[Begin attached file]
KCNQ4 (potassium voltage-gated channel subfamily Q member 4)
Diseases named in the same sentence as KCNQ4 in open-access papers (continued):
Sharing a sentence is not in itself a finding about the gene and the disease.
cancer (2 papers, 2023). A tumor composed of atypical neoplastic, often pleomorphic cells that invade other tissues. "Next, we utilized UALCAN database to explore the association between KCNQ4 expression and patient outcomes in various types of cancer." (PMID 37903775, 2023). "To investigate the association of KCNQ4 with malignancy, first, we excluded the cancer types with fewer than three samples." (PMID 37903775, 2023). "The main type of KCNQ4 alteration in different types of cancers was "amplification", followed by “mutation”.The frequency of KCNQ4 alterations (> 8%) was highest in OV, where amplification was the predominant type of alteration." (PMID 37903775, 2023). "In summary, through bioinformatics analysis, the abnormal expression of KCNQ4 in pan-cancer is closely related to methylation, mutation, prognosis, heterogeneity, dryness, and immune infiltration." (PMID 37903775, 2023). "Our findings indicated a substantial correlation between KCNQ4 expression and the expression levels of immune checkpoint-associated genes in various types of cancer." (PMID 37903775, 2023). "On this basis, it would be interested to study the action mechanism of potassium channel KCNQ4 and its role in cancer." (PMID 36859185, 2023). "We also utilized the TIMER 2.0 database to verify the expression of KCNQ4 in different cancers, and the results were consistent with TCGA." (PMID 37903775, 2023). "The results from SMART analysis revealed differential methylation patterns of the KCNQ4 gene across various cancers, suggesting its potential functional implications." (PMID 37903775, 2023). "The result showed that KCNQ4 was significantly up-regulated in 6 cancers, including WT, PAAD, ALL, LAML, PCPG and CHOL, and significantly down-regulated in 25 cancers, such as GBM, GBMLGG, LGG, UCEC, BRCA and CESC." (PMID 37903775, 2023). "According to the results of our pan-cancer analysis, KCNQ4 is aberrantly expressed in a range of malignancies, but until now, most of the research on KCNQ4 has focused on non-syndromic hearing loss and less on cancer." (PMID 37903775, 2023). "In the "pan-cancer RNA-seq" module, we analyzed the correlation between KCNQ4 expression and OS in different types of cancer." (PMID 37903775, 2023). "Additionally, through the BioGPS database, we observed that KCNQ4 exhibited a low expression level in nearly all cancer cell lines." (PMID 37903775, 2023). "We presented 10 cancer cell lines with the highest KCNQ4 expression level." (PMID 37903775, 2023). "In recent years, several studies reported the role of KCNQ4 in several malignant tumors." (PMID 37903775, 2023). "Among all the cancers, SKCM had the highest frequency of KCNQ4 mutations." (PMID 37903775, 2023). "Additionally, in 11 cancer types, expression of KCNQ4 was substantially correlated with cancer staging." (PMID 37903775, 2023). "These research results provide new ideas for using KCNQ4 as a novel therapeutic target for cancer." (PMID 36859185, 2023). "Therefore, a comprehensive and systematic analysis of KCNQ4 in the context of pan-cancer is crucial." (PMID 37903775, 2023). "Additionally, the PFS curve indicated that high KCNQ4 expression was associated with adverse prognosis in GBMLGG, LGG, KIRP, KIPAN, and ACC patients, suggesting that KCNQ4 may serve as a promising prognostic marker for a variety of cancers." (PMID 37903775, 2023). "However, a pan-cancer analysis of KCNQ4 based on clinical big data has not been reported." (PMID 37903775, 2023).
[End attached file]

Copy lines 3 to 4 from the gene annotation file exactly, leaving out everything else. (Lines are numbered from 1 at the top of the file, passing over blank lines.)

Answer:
Sharing a sentence is not in itself a finding about the gene and the disease.
cancer (2 papers, 2023). A tumor composed of atypical neoplastic, often pleomorphic cells that invade other tissues. "Next, we utilized UALCAN database to explore the association between KCNQ4 expression and patient outcomes in various types of cancer." (PMID 37903775, 2023). "To investigate the association of KCNQ4 with malignancy, first, we excluded the cancer types with fewer than three samples." (PMID 37903775, 2023). "The main type of KCNQ4 alteration in different types of cancers was "amplification", followed by “mutation”.The frequency of KCNQ4 alterations (> 8%) was highest in OV, where amplification was the predominant type of alteration." (PMID 37903775, 2023). "In summary, through bioinformatics analysis, the abnormal expression of KCNQ4 in pan-cancer is closely related to methylation, mutation, prognosis, heterogeneity, dryness, and immune infiltration." (PMID 37903775, 2023). "Our findings indicated a substantial correlation between KCNQ4 expression and the expression levels of immune checkpoint-associated genes in various types of cancer." (PMID 37903775, 2023). "On this basis, it would be interested to study the action mechanism of potassium channel KCNQ4 and its role in cancer." (PMID 36859185, 2023). "We also utilized the TIMER 2.0 database to verify the expression of KCNQ4 in different cancers, and the results were consistent with TCGA." (PMID 37903775, 2023). "The results from SMART analysis revealed differential methylation patterns of the KCNQ4 gene across various cancers, suggesting its potential functional implications." (PMID 37903775, 2023). "The result showed that KCNQ4 was significantly up-regulated in 6 cancers, including WT, PAAD, ALL, LAML, PCPG and CHOL, and significantly down-regulated in 25 cancers, such as GBM, GBMLGG, LGG, UCEC, BRCA and CESC." (PMID 37903775, 2023). "According to the results of our pan-cancer analysis, KCNQ4 is aberrantly expressed in a range of malignancies, but until now, most of the research on KCNQ4 has focused on non-syndromic hearing loss and less on cancer." (PMID 37903775, 2023). "In the "pan-cancer RNA-seq" module, we analyzed the correlation between KCNQ4 expression and OS in different types of cancer." (PMID 37903775, 2023). "Additionally, through the BioGPS database, we observed that KCNQ4 exhibited a low expression level in nearly all cancer cell lines." (PMID 37903775, 2023). "We presented 10 cancer cell lines with the highest KCNQ4 expression level." (PMID 37903775, 2023). "In recent years, several studies reported the role of KCNQ4 in several malignant tumors." (PMID 37903775, 2023). "Among all the cancers, SKCM had the highest frequency of KCNQ4 mutations." (PMID 37903775, 2023). "Additionally, in 11 cancer types, expression of KCNQ4 was substantially correlated with cancer staging." (PMID 37903775, 2023). "These research results provide new ideas for using KCNQ4 as a novel therapeutic target for cancer." (PMID 36859185, 2023). "Therefore, a comprehensive and systematic analysis of KCNQ4 in the context of pan-cancer is crucial." (PMID 37903775, 2023). "Additionally, the PFS curve indicated that high KCNQ4 expression was associated with adverse prognosis in GBMLGG, LGG, KIRP, KIPAN, and ACC patients, suggesting that KCNQ4 may serve as a promising prognostic marker for a variety of cancers." (PMID 37903775, 2023). "However, a pan-cancer analysis of KCNQ4 based on clinical big data has not been reported." (PMID 37903775, 2023).